In advice submitted to ministers last week — but only published yesterday — they recommended isolating all close contacts of Covid cases, regardless of vaccination status.

The Government only scrapped the rule for fully-jabbed people this summer, after shops and hospitality businesses were forced to close because so many staff members had been ‘pinged’ by the NHS app and were self-isolating. 

It follows Boris Johnson’s warning last night that a lockdown would be a ‘last resort’ Plan B and only used if the NHS is in danger of being overwhelmed in winter.

Mr Javid, who is much more of a ‘hawk’ than his predecessor Matt Hancock, said he wanted to avoid a lockdown because of its detrimental effects on cancer and other health conditions. 

‘But when you look more closely, what you find is nearly all of that is due to people mixing at work — a 63 per cent increase — and virtually none to do with meeting in the home and with socialising.

‘So, the problem isn’t that people are choosing to party all the time, the problem is people are given no choice because they are required to go back to work.’ 

He added: ‘That’s why it would make sense for people to work at home if they can, and if they want to, to avoid presenteeism, forcing people to go in.’

Professor Reicher called for the Government to bring in measures earlier rather than later to control the pandemic.

‘We’re talking about… giving people the support they need in order to be able to self-isolate and so on,’ he said.

‘It’s only if you let things get out of control, and only if you have incredibly high rates and need to slam the brakes on, that’s when lockdown comes in.’

Professor Andrew Hayward, who sits on SAGE, echoed his words today saying that working from home would ‘make a significant difference’ to the spread of the virus.

He told BBC Radio 4’s Today programme: ‘The most important and effective way of reducing spread of the virus is not to be in contact with other people.’ 

Business leaders yesterday welcomed ‘Plan A’ of Boris Johnson’s winter plan, but warned the alternative would have ‘significant and drastic impacts’.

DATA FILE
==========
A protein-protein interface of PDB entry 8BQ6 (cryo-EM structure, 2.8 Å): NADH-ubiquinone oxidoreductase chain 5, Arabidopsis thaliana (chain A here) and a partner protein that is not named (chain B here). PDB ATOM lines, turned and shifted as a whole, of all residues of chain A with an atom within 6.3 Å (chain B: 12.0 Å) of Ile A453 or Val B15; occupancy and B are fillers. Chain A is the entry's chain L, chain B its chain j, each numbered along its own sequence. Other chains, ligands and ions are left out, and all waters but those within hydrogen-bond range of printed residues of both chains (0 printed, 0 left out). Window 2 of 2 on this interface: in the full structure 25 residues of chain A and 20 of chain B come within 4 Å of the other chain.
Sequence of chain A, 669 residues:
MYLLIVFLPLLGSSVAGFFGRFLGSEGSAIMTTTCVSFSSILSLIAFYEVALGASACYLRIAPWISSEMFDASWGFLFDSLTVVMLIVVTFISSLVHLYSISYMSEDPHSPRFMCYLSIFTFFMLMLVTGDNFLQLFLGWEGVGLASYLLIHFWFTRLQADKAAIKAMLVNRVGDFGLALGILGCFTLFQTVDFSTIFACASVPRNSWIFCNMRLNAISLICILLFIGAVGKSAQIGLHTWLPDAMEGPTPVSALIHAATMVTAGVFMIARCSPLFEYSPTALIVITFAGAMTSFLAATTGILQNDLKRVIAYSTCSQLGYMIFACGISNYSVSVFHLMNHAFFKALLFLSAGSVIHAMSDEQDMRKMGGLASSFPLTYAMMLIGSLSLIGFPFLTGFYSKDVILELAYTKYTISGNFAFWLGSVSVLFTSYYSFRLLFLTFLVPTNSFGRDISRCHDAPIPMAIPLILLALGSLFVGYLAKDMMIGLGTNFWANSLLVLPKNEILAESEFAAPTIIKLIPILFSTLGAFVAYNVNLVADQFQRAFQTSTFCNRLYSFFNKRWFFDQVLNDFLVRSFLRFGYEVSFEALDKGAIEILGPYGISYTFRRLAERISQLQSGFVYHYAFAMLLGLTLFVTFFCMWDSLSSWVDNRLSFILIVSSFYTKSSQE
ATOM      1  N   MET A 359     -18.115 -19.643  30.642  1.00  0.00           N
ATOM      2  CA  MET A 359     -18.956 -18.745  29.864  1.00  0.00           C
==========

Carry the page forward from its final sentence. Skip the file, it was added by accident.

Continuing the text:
UKHospitality Chief Executive Kate Nicholls said: ‘It’s critical for the recovery of the hospitality sector and the wider economy that businesses are allowed to continue to operate in viable conditions throughout this winter.

‘Hospitality venues are still in a fragile state with significant debts, making their first steps on the road to recovery and rebuilding broken balance sheets, any setbacks over the coming months will result in more businesses closures.

‘The announcement from the Secretary of State, the continued focus on vaccination roll out and boosters, is much welcome, as their success has been critical to protecting our healthcare system while allowing for the reopening of the economy and businesses to trade without restrictions.

‘However, we must caution Government that the introduction of those measures that are left in reserve for this winter, would have significant and drastic impacts on the sector.

‘The use of vaccine passports, logistically unworkable and with questionable effectiveness, will have a devastating effect on nightclubs and large-scale events.

‘These sectors have been hit hardest and have been at the very back of the queue for reopening and such measures would severely undermine their profitability and ability to recover over the winter months.

‘Similarly, work from home orders or guidance would have a significant impact on our city and town centres, not only damaged by restrictions and enforced closures but also significantly reduced footfall.’

Alan Thomas, UK CEO at Simply Business, one of the UK’s largest providers of small business insurance, said: ‘Small business owners will be breathing a sigh of relief knowing the Prime Minister is looking to avoid any further lockdowns.

‘Another lockdown would have a devastating impact on small businesses. Half (48 per cent) of all owners live in fear of future restrictions, and thousands would be put out of business – with almost one in six (15 per cent) saying they’d have to cease trading altogether if we were placed into another lockdown.